Monday, April 25, 2011


Steve Burt laments, on the Poetry Foundation's Harriet blog, that there's just too much happening in the wide world of poesy, that he can't keep up anymore, what with the distractions of a job, a family, a real life, etc. Once upon a time, when we were 25, we could feel reasonably au courant with poetry – in my case, I read Poetics Journal & Temblor & Acts and got all the new books from The Figures and Roof & browsed thru Poetry magazine and a bunch of the big-circulation journals every issue, & hung out with some cool people who told me things to read. And I felt reasonably up on things.

But now it's all different. As Steve puts it,
Every week, every day, I get email and Facebook notices and for that matter word of mouth about the latest debate or commentary or controversy or metapoetic metaconversation (sometimes it’s even attached to actual poems) on one of three dozen fine websites and active blogs and web-only or web-mostly mostly-poetry magazines...
Man do I sympathize. With the expansion of the internet as the primary medium of poetry, & of the endless chatter of poetry-promotion & poetry-discussion – of pobiz, in short – it feels like there's been an exponential explosion of poetic activity out there, so much being written & published & written about that no-one, but no-one, is able to grasp more than a tiny fraction of it. Ron Silliman, in various blog-posts, has celebrated the explosion of poetic activity; lots of curmudgeonly types have grumbled that the poetic world's going to hell in a handbasket, now that everybody's gotten into the game (paging Dr. Pope – an outbreak of Duncitis...).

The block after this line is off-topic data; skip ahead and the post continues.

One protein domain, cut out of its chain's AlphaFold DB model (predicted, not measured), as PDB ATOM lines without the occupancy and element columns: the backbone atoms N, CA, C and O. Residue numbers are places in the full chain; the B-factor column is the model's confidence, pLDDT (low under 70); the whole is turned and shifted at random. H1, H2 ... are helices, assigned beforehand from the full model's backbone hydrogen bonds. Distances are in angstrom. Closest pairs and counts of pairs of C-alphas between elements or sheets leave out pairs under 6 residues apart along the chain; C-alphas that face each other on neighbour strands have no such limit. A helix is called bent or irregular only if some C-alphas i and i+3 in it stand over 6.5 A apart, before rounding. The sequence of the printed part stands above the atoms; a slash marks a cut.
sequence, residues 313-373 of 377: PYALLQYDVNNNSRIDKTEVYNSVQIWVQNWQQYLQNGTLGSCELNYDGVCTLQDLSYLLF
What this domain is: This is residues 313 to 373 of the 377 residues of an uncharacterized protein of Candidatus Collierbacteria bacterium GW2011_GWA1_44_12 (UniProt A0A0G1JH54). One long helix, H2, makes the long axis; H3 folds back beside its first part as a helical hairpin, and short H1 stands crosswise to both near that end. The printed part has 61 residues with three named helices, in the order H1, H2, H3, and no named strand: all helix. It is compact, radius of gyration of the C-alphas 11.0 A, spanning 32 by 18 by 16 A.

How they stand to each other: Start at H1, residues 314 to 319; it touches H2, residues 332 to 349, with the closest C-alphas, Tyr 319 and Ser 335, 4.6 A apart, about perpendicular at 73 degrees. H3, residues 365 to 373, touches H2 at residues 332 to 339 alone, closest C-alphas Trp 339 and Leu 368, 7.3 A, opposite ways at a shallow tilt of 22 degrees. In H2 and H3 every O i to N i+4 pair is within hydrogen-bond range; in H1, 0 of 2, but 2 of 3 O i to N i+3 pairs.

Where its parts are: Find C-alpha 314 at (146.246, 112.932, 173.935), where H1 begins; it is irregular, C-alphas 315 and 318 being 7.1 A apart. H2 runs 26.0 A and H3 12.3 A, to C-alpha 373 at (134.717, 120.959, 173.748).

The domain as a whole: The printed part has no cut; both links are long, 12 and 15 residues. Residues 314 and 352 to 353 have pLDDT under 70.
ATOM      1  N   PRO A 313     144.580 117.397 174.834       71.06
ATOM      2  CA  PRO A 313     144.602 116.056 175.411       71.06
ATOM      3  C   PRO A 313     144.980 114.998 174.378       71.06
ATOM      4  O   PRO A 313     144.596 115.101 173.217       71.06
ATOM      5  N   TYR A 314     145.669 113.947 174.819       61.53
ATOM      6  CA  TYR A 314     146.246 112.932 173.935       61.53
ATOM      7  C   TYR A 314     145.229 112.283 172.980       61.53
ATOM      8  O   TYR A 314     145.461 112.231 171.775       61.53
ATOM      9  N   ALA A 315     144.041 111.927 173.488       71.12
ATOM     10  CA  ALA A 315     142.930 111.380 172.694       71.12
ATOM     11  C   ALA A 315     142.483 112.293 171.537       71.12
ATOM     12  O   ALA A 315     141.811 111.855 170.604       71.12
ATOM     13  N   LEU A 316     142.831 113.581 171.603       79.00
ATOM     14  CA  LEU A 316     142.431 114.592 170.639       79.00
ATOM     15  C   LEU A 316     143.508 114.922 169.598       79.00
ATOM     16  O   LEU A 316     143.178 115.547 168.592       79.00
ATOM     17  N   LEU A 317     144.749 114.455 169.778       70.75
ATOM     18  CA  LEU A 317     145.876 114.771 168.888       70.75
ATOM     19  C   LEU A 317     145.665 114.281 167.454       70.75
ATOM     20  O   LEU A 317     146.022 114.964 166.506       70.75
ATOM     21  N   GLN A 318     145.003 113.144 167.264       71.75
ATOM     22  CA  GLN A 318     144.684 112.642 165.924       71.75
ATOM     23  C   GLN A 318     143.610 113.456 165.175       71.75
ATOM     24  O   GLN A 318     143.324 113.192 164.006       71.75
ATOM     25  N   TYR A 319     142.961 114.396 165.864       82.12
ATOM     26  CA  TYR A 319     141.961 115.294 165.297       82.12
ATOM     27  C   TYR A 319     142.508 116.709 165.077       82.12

My own sense is that something real is indeed happening, if not in terms of the proportion of the body politic writing poetry or maybe the raw numbers of poets active, but certainly in terms of the increased availability of poetry & the discourse surrounding it. There's clearly more out there to be read. But perhaps more importantly, the internet, & such devices as a poet-heavy Facebook friends list, work to give one the momentary illusion that if one had the time & energy, one could somehow get a handle on it all. One could, like Milton, read all the books that matter.

But that's never really been the case, at least not in our lifetimes. Every year, I discover poets who by rights I ought to have been reading back in the late '80s. When I'm reduced to madras shorts and a white patent leather belt (the local octagenarian uniform), I hope to be discovering poets of the 2000s & 2010s I'd somehow missed. And that's part of the process of one's reading life, I keep saying to myself, trying to muster a zen-like equanimity about my own absymal out-of-it-ness. The internet wants me to believe that I can have it all, right now. But the state of not being able to have it all, of having to pick and choose & have things picked & chosen for one, is in the end the human condition. Or at least my human condition.